This morning, I am contemplating my neighbor’s dilemma. They purchased a new home, minimally furnished it, and hoped to compete in the AirBNB market. I’m fairly certain their plan tanked. They are trying to market their place as a long-term rental now at way over the current rental cost.

In today’s seemingly economic downturn, it can be difficult to make a solid return on investments. One common mistake is investing in a furnished home and hoping to rent it out for more than what the rental market bares. The alternative many rely on is AirBnB – don’t get too caught up in the brand. There are many short-term rentals (STR) business models!

STR’s are increasingly popular among homeowners looking to maximize their investment potential. The assumption is by listing your property as an AirBnB, you can often achieve higher rental rates due to its unique advantages, such as flexibility and convenience, compared to long-term rentals. Also, AirBnB allows you to set different pricing levels depending on seasonality or special events in your area, which further helps capture maximum returns from your investment. But here’s the rub, the oversupply, which doesn’t seem to be dwindling, is cutting everyone’s profits. I just read some stats published by Airdna and written about in Bigger Pockets; it’s expected more people in 2023 will purchase second homes for short-term rentals.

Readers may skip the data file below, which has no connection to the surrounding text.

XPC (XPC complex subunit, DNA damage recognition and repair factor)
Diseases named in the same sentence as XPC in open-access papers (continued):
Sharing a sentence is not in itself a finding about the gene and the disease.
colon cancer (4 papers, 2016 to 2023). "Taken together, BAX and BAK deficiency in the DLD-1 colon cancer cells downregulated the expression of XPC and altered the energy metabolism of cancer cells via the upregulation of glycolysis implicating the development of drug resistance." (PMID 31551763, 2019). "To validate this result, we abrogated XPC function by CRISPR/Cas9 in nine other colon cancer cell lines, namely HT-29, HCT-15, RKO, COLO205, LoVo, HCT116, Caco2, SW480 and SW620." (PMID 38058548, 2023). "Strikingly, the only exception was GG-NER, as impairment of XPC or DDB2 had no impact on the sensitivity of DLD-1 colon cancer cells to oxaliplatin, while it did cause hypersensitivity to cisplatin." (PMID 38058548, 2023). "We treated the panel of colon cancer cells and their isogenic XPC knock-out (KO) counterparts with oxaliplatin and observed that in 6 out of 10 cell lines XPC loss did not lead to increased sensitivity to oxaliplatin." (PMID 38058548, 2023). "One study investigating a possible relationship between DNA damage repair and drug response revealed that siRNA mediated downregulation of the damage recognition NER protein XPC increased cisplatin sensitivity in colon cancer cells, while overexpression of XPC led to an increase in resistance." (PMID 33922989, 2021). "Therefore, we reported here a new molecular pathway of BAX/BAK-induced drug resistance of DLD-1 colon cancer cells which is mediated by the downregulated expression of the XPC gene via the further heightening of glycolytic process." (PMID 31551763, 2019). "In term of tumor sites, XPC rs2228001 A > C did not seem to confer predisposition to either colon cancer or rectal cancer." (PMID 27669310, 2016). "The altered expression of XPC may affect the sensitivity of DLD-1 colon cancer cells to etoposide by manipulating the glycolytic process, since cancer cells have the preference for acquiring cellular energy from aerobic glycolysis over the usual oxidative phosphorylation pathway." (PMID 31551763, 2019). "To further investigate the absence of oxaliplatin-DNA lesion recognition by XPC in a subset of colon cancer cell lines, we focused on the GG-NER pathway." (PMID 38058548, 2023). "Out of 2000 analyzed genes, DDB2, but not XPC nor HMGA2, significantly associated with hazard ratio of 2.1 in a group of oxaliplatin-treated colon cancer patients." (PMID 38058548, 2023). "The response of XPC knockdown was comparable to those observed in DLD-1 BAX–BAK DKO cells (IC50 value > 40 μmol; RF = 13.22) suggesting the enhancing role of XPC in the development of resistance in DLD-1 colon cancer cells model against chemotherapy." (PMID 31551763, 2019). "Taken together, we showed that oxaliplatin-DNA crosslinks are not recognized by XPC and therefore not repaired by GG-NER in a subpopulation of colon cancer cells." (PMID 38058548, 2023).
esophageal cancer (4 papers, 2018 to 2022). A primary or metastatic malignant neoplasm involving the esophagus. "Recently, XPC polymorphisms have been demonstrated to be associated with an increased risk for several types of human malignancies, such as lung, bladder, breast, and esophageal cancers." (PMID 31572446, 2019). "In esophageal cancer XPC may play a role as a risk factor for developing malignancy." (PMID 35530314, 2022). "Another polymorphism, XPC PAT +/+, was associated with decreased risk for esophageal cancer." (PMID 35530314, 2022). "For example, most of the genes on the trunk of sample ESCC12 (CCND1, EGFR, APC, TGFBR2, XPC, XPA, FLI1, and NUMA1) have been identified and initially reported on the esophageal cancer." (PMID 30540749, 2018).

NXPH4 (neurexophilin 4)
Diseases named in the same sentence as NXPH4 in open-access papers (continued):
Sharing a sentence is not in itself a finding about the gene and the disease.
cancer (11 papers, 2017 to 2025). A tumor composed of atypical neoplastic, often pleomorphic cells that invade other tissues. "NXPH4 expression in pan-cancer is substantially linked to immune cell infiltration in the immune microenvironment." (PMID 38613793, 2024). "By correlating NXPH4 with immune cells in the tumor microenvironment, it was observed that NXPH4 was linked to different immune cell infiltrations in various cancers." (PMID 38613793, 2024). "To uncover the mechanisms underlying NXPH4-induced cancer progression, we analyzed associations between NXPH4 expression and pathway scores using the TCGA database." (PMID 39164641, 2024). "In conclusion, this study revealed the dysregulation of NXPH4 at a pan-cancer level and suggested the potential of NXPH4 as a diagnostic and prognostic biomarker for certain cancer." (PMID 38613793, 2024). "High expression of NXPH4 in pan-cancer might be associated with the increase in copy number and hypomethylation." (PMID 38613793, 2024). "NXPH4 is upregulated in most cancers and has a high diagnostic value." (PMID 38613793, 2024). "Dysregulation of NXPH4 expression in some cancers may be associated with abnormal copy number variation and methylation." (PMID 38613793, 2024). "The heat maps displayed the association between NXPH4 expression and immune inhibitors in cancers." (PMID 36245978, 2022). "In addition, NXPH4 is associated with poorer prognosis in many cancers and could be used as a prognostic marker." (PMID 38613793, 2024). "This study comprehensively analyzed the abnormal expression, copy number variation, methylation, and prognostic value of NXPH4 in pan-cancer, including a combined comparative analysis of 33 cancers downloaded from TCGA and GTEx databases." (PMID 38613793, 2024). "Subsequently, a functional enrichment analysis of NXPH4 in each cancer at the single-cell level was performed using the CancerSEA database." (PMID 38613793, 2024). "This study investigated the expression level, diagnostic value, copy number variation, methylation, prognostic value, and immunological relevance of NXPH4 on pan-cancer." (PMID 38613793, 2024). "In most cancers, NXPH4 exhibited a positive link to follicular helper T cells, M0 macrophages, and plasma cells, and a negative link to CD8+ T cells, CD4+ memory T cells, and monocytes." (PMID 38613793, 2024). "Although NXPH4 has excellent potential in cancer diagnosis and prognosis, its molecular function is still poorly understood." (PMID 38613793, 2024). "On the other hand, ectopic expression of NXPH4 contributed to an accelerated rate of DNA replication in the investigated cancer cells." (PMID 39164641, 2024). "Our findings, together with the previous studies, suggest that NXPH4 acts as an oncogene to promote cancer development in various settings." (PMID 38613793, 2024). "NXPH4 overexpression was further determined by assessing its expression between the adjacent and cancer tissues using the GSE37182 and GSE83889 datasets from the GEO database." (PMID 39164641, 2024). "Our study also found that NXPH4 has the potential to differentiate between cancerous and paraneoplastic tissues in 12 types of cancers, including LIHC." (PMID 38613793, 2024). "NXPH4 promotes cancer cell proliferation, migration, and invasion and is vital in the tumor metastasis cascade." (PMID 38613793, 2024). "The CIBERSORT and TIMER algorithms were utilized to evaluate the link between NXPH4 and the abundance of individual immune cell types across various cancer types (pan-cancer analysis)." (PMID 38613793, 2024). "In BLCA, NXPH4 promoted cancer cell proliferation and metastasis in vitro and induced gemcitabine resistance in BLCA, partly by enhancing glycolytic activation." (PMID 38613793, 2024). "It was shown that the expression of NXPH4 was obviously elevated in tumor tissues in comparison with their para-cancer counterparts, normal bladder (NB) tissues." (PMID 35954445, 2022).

I caution those who want to invest in an STR to know your hyper-local competition and the city politics surrounding the rules and regulations. And definitely, as in any business, ask yourself, how will you stand out among the crowd? People want to experience pleasure during their stay – how will you provide it? In this market, if you can’t stand out, you’ll fall out.

For those hoping the STR market fails, let’s not put those vibes out there. Many banks have lent money based on projected income, and the economic fallout for homeowners who took those loans and those who purchased during the frenzied market could be huge. If you’re one of those who purchased your primary home during the higher-priced market, don’t fret, you’ll recover in time — most do. In the meantime, do your basic home maintenance and keep paying your house payment.

No matter what, it’s always wise to have a long-term plan. Anything can happen in real estate, but if you think strategically and act smartly, you’ll come out ahead, recapturing your home equity in a big way.

Do you want to stay informed about your home’s market value? I can help you with knowledge and support, contact me today, and we’ll discuss a customized plan to maximize your home’s potential long-term value!